Food Webs of Reptiles and Amphibians
Creatures in a natural community generally fall into categories that help define their roles in the ecosystem. Depending on what they eat or whether they are eaten, they may be predators or prey, and often are both. Herbivores, or animals that only eat plants, often are relegated to the role of prey. Carnivores, or meat eaters, are predators; omnivores eat both plants and living animals; and scavengers take advantage of decaying plants and animals. Many carnivores, omnivores, and scavengers, in turn, are preyed upon by other carnivores.
Although often unnoticed, herps play a major role as both prey and predators in
aquatic and terrestrial ecosystems.
Researchers often develop diagrams or models to help them explain the relationships among creatures in a community. A common example is a food chain, which provides a model of the feeding relationships among the many creatures living in an area. In this model, plants are at the beginning and predators are at the end. Indeed, a food chain is a useful way to think about predator-prey relationships and the transfer of food energy in a community. Plants, including microscopic algae, capture light energy from the sun and convert it into living material, or biomass. These plants then provide food and habitat for many smaller invertebrates, which are in turn fed upon by amphibians, reptiles, and other predators.
The concept of a food chain is a bit limited, however, in that it tends to simplify the rather complex associations among organisms. It also does not fully take into account the relationship of organisms to the flow of energy in an ecosystem.
Another way to think of these relationships is as a pyramid, where many small organisms at the bottom serve as food for fewer, and often larger, animals as you climb to the top. Studies of herps from a small South Carolina pond revealed amazingly that thousands of salamanders and frogs can live in the pond in a single year. These medium-sized animals are supported by huge quantities of tiny algae, plankton, and small insects, which form the base of the food pyramid. Higher up the pyramid in this ecosystem are perhaps hundreds of larger herps, fish, birds, and mammals that prey on the medium-sized salamanders and frogs.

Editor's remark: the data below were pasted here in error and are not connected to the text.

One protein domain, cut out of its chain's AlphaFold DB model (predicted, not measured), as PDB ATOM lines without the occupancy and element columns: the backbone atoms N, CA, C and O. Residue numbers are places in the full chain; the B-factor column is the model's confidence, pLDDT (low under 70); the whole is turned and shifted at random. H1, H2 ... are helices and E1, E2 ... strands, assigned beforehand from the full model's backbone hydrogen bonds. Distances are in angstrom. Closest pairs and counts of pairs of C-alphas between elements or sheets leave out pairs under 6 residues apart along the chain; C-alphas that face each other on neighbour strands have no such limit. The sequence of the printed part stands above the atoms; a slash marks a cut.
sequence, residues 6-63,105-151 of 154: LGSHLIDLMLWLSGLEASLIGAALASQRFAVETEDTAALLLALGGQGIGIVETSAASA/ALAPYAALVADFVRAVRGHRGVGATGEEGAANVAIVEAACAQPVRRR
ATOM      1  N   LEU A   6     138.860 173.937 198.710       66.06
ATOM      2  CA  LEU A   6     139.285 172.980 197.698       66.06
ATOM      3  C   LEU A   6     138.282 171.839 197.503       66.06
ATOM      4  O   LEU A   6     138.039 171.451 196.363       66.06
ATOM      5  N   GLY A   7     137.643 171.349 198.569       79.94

Theoretically, the energy in the pond is transferred up the pyramid, from the smaller to larger organisms, in a stepwise manner.The idea of a pyramid sometimes falls short, however, when you consider that some of the largest animals on earth, including elephants, giraffes, moose, and the Galapagos tortoise, eat only plants.
In reality, the way in which food resources are distributed and consumed in an ecosystem is more complex than a food chain or a pyramid. It is better described as a food web, with multiple linkages among the different animals and plants. The feeding habits of painted turtles nicely illustrate why a food web is a useful depletion of predator-prey relationships in pond ecosystems.
Early in life, a painted turtle will spend much of its time as a carnivore, preying on amphibian eggs, tadpoles, snails, and aquatic insects. As they grow, painted turtles shift their diets to include large amounts of vegetation, in some cases becoming predominantly herbivores. Painted turtles also are known to feed on carrion, or dead animals. Thus, a painted turtle fulfills various roles in the food web, including predator, herbivore, and scavenger. The true nature of the complex food web is further revealed when you consider that painted turtles can be an important part of the diet of predators, such as skunks, wading birds, raccoons, foxes, and other herps.View the lesson plan on how to discover a pond food web.
Excerpted from Hands-On Herpetology.
Provided by the National Science Teachers Association.